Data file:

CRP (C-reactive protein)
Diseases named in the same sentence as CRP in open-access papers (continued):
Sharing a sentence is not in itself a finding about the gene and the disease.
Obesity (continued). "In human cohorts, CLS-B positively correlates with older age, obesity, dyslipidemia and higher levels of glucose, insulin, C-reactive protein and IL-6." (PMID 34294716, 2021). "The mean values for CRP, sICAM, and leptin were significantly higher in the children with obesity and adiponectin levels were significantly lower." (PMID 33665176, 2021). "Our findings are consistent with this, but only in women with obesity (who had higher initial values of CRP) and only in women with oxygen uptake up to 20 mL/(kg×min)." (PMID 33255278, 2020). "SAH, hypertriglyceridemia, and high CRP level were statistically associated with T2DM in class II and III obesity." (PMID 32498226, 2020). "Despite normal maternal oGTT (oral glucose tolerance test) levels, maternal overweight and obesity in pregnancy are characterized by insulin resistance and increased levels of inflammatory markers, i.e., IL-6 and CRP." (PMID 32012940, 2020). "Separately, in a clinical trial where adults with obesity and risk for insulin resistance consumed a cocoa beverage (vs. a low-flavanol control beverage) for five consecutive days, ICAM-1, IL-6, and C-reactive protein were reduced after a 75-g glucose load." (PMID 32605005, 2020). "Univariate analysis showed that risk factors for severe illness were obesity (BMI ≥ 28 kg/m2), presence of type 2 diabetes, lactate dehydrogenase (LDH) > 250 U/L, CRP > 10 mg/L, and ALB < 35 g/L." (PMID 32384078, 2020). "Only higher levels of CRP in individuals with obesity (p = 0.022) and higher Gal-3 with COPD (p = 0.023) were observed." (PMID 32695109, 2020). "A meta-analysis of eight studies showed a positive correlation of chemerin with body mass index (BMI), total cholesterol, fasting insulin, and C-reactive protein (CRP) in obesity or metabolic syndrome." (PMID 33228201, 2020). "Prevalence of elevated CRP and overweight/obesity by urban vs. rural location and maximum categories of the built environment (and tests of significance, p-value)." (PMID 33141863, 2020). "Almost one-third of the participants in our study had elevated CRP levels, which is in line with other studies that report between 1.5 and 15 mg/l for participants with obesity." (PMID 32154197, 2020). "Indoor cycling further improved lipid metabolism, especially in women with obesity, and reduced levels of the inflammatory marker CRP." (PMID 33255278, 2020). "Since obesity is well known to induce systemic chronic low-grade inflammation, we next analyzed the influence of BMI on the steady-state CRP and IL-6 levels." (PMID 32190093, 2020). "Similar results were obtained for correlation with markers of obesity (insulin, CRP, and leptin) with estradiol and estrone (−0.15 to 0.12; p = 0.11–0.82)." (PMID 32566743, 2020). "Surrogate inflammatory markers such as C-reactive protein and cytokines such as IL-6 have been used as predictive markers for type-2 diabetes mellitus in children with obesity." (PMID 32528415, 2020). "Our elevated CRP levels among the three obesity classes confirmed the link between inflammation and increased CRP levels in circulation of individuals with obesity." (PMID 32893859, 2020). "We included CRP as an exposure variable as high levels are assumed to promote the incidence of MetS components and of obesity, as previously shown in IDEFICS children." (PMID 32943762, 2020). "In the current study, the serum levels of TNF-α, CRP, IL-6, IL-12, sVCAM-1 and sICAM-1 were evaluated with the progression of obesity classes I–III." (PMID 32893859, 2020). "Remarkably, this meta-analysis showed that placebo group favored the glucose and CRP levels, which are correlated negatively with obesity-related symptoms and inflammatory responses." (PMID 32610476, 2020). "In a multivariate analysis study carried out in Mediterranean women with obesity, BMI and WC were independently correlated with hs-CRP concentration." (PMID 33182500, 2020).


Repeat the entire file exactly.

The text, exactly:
CRP (C-reactive protein)
Diseases named in the same sentence as CRP in open-access papers (continued):
Sharing a sentence is not in itself a finding about the gene and the disease.
Obesity (continued). "In human cohorts, CLS-B positively correlates with older age, obesity, dyslipidemia and higher levels of glucose, insulin, C-reactive protein and IL-6." (PMID 34294716, 2021). "The mean values for CRP, sICAM, and leptin were significantly higher in the children with obesity and adiponectin levels were significantly lower." (PMID 33665176, 2021). "Our findings are consistent with this, but only in women with obesity (who had higher initial values of CRP) and only in women with oxygen uptake up to 20 mL/(kg×min)." (PMID 33255278, 2020). "SAH, hypertriglyceridemia, and high CRP level were statistically associated with T2DM in class II and III obesity." (PMID 32498226, 2020). "Despite normal maternal oGTT (oral glucose tolerance test) levels, maternal overweight and obesity in pregnancy are characterized by insulin resistance and increased levels of inflammatory markers, i.e., IL-6 and CRP." (PMID 32012940, 2020). "Separately, in a clinical trial where adults with obesity and risk for insulin resistance consumed a cocoa beverage (vs. a low-flavanol control beverage) for five consecutive days, ICAM-1, IL-6, and C-reactive protein were reduced after a 75-g glucose load." (PMID 32605005, 2020). "Univariate analysis showed that risk factors for severe illness were obesity (BMI ≥ 28 kg/m2), presence of type 2 diabetes, lactate dehydrogenase (LDH) > 250 U/L, CRP > 10 mg/L, and ALB < 35 g/L." (PMID 32384078, 2020). "Only higher levels of CRP in individuals with obesity (p = 0.022) and higher Gal-3 with COPD (p = 0.023) were observed." (PMID 32695109, 2020). "A meta-analysis of eight studies showed a positive correlation of chemerin with body mass index (BMI), total cholesterol, fasting insulin, and C-reactive protein (CRP) in obesity or metabolic syndrome." (PMID 33228201, 2020). "Prevalence of elevated CRP and overweight/obesity by urban vs. rural location and maximum categories of the built environment (and tests of significance, p-value)." (PMID 33141863, 2020). "Almost one-third of the participants in our study had elevated CRP levels, which is in line with other studies that report between 1.5 and 15 mg/l for participants with obesity." (PMID 32154197, 2020). "Indoor cycling further improved lipid metabolism, especially in women with obesity, and reduced levels of the inflammatory marker CRP." (PMID 33255278, 2020). "Since obesity is well known to induce systemic chronic low-grade inflammation, we next analyzed the influence of BMI on the steady-state CRP and IL-6 levels." (PMID 32190093, 2020). "Similar results were obtained for correlation with markers of obesity (insulin, CRP, and leptin) with estradiol and estrone (−0.15 to 0.12; p = 0.11–0.82)." (PMID 32566743, 2020). "Surrogate inflammatory markers such as C-reactive protein and cytokines such as IL-6 have been used as predictive markers for type-2 diabetes mellitus in children with obesity." (PMID 32528415, 2020). "Our elevated CRP levels among the three obesity classes confirmed the link between inflammation and increased CRP levels in circulation of individuals with obesity." (PMID 32893859, 2020). "We included CRP as an exposure variable as high levels are assumed to promote the incidence of MetS components and of obesity, as previously shown in IDEFICS children." (PMID 32943762, 2020). "In the current study, the serum levels of TNF-α, CRP, IL-6, IL-12, sVCAM-1 and sICAM-1 were evaluated with the progression of obesity classes I–III." (PMID 32893859, 2020). "Remarkably, this meta-analysis showed that placebo group favored the glucose and CRP levels, which are correlated negatively with obesity-related symptoms and inflammatory responses." (PMID 32610476, 2020). "In a multivariate analysis study carried out in Mediterranean women with obesity, BMI and WC were independently correlated with hs-CRP concentration." (PMID 33182500, 2020).